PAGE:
SmashwordsSmashwords hit another milestone on Monday.

The indie book distributor reached 10 billion words published through its platform. That’s a lot of words.

The 10 billion words are represented by 87,000 authors and 288,000 titles on Smashwords.

The 10 billion mark is nice, but what it represents is more important. Smashwords CEO and founder Mark Coker addressed some of this in his blog on Monday.

It took a little more than four years for the first five billion words to get published through Smashwords. The second five billion mark happened in fewer than two years. It took some time for self-publishing to catch on, even through Smashwords. But Smashwords became a driving force for self-published works. It changed from being a sales outlet to a distributor giving authors the opportunity to have their books placed in a number of different online retail outlets across the globe.

Once it did, it seems as though the self-publishing revolution took a hold of the marketplace.

It’s become a disruptor rather than a nuisance. It has changed the way authors view publishing contracts, and has given them more power in negotiation, and has given a voice to people who may not have otherwise had one.

Does that mean all books are good? Of course not.

If you have read self-published books, you know that some of them are BAD. But Mark Coker says it better than I can:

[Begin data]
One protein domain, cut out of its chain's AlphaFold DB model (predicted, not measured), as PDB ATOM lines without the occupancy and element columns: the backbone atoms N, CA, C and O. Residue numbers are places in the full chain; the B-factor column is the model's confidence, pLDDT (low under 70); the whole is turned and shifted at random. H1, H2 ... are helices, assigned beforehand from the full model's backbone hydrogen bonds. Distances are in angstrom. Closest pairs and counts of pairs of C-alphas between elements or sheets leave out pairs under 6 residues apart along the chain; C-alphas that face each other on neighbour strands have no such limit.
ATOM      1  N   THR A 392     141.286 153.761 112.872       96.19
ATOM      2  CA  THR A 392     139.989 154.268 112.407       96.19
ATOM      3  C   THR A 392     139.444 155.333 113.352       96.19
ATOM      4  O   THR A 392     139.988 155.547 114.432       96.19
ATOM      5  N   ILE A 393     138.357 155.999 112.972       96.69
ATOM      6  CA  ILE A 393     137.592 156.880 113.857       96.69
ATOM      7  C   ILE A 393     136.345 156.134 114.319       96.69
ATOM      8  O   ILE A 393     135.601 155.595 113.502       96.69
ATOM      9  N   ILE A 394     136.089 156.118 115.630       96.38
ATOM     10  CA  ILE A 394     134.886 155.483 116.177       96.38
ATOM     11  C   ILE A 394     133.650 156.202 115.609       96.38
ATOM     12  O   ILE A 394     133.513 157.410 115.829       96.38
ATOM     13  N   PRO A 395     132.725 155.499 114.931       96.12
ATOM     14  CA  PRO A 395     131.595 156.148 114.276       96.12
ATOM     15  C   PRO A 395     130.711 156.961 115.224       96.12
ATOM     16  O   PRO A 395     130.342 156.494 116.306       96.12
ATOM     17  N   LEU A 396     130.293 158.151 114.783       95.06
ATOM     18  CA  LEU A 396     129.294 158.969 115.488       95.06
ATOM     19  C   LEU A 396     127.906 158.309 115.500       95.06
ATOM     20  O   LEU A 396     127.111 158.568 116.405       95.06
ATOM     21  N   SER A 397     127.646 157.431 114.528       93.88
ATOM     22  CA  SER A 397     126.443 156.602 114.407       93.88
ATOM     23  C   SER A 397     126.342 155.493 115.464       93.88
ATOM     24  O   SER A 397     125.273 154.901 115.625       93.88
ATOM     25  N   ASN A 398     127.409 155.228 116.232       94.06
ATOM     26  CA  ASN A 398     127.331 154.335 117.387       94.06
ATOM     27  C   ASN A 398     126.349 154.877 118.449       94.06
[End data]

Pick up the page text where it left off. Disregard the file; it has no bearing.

There’s been a lot of handwringing lately in some circles that self publishing is enabling a deluge of low-quality books. These people are missing the point of self publishing. Self publishing gives writers the freedom to decide when they’ll graduate to become a published author. The gatekeepers are replaced by readers.

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Editor. Writer. Social media specialist. Reader. Video game player. Sports lover. Card Collector. "I used to be a library junkie with books piled on my nightstand. I’d be constantly renewing books until I finished all of them. There had to be a way to escape the clutter. That’s when I discovered e-book apps for my old Blackberry. I bought plenty of books and read and read and read. I even developed what I called ‘Blackberry Eye,’ small wrinkles under my eyes from staring down at my phone all day."

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